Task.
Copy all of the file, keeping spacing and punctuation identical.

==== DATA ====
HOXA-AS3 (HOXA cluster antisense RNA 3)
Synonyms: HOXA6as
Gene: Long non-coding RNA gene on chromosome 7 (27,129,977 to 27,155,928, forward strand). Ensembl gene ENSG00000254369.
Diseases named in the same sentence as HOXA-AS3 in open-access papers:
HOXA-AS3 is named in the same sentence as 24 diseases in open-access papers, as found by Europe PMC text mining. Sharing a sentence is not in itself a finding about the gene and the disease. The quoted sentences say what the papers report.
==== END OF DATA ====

HOXA-AS3 (HOXA cluster antisense RNA 3)
Synonyms: HOXA6as
Gene: Long non-coding RNA gene on chromosome 7 (27,129,977 to 27,155,928, forward strand). Ensembl gene ENSG00000254369.
Diseases named in the same sentence as HOXA-AS3 in open-access papers:
HOXA-AS3 is named in the same sentence as 24 diseases in open-access papers, as found by Europe PMC text mining. Sharing a sentence is not in itself a finding about the gene and the disease. The quoted sentences say what the papers report.